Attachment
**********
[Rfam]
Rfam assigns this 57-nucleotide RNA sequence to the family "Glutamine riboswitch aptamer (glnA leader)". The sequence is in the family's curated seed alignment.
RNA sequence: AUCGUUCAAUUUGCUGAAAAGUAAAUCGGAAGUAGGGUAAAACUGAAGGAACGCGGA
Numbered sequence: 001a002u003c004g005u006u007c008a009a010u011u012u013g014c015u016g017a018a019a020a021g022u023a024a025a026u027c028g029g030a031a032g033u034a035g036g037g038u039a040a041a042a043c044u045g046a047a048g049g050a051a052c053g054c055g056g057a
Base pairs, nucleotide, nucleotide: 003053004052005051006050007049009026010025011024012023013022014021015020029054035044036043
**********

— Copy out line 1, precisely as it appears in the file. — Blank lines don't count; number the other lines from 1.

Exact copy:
[Rfam]